Tuesday, June 13, 2006

How the Church of the Future is Experimenting in the Cathedral of Milan

With video installations, electronic music, and abstract art. With Lenten readings from Oscar Wilde and Jack Kerouac. With the pulpit given over to nonbelievers. All this in the great diocese whose patrons are Saint Ambrose and Saint Charles Borromeo
by Sandro Magister

An excerpt:
...perhaps the most revealing instance of how the Duomo of Milan intends to carry out the “new evangelization” came in Lent of 2004...

The stated intent of the three evenings was to meditate upon the “last words of Christ on the cross.” But instead of the texts of the four Gospels, the audience gathered in the cathedral heard famous intellectuals and actors read pages from authors like Oscar Wilde, Marguerite Yourcenar, Pier Paolo Pasolini, and Jack Kerouac.

Everything was accompanied by music and video.

The videos were projected on an immense screen that covered the entire wall on the other side of the front entrance to the Duomo. At the base of the screen was a stage for the musicians and singers.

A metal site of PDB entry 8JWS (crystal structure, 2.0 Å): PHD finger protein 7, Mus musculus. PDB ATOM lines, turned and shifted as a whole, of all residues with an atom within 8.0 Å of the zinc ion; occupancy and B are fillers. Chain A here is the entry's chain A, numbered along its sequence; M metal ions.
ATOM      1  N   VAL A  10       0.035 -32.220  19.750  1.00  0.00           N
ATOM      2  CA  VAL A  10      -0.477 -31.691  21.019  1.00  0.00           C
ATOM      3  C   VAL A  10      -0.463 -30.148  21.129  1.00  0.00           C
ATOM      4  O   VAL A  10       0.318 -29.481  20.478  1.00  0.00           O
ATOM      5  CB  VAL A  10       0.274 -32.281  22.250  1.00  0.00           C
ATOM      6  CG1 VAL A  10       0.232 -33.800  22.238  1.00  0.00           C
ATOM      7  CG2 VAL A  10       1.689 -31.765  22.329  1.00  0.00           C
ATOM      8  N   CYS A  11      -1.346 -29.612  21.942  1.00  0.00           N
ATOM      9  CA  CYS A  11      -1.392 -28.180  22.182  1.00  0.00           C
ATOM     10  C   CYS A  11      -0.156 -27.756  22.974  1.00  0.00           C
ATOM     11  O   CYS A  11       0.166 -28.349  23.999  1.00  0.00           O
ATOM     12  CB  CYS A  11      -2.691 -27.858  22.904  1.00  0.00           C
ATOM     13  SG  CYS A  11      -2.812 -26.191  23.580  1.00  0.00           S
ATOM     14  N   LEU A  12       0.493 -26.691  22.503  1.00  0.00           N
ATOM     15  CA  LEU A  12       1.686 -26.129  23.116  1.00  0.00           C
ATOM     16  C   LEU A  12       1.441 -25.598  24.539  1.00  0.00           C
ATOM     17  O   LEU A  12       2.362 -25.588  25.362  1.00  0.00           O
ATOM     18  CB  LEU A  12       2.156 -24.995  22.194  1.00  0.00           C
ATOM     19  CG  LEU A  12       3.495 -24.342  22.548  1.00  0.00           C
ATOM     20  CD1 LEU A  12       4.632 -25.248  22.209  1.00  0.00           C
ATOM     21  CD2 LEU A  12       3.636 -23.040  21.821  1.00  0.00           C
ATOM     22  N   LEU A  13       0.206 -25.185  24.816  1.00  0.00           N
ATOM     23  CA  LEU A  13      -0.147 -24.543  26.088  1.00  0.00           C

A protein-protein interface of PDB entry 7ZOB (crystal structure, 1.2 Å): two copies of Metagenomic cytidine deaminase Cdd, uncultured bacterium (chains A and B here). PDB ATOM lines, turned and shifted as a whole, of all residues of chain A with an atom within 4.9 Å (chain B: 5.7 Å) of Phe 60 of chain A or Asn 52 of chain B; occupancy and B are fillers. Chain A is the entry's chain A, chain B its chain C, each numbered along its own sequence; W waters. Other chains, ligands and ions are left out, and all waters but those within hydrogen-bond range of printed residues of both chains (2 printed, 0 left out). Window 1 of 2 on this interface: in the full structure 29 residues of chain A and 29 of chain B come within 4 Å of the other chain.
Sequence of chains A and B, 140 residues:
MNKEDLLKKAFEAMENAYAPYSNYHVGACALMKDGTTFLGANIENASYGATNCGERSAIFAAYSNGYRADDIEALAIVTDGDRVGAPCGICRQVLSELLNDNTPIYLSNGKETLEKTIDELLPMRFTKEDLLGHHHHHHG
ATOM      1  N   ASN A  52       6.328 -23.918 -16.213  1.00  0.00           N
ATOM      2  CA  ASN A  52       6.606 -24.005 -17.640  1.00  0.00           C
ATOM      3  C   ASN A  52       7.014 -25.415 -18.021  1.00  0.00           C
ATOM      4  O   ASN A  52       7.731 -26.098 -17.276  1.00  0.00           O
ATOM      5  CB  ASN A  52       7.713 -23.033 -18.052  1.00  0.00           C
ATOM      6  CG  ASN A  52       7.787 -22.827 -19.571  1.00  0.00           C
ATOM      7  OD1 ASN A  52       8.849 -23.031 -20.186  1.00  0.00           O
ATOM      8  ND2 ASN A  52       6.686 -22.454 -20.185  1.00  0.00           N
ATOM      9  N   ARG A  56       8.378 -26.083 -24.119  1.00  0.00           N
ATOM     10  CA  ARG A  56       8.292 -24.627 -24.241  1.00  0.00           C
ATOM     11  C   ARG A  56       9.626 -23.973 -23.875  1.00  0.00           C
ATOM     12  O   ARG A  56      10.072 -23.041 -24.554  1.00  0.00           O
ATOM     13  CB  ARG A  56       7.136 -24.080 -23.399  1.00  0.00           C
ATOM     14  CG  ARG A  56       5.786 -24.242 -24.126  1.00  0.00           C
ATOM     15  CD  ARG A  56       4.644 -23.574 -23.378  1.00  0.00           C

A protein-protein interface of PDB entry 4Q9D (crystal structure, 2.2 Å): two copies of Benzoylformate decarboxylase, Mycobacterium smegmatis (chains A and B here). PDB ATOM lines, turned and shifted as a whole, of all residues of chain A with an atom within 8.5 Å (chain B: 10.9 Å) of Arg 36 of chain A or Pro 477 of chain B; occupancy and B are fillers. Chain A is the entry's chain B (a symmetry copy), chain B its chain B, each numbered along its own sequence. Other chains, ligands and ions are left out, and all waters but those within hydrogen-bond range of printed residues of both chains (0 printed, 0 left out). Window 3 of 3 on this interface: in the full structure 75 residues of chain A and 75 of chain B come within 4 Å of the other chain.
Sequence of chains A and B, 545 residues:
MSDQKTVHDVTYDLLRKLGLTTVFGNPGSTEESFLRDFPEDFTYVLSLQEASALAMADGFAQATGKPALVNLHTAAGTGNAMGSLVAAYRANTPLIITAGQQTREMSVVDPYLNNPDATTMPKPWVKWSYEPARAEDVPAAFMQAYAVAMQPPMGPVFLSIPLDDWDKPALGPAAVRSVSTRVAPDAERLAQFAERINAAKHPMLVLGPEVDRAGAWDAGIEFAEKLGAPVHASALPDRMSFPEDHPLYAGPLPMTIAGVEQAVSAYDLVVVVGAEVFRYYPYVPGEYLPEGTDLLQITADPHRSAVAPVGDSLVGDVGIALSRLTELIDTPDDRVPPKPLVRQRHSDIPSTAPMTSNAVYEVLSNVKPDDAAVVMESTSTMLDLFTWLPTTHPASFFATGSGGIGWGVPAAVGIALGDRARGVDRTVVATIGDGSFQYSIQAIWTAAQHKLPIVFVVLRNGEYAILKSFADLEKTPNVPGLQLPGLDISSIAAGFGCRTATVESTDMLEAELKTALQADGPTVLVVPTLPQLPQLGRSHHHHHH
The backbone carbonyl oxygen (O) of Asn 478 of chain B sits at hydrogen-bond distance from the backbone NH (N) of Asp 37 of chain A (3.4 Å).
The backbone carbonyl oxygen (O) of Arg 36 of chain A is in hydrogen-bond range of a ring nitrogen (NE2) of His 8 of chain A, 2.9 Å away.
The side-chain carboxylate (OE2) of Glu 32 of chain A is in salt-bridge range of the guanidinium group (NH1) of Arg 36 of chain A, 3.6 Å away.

To permit the public to admire the “great multimedia event,” the benches occupying the cathedral’s central nave had all been turned toward the entrance, with their backs turned to the main altar.

But the altar wasn’t even visible anymore, obstructed by a framework holding the reflectors, projectors, and light and sound controls.

On the last of the three evenings, the program assigned a place to the “presence” of the archbishop, cardinal Tettamanzi.

But the Duomo had already seen the precursors of this new course with his predecessor, cardinal Martini. In the summer of 1997, at the culminating moment of the funeral for the stylist Gianni Versace, which was broadcast worldwide, a piano stood at the center of the Milan cathedral. And Elton John played and sang “Candle in the Wind.”

There's nothng quite like the "new evangelization" that results from the transforming of consecrated and sacred things into profane, banal, and pagan use.

No comments: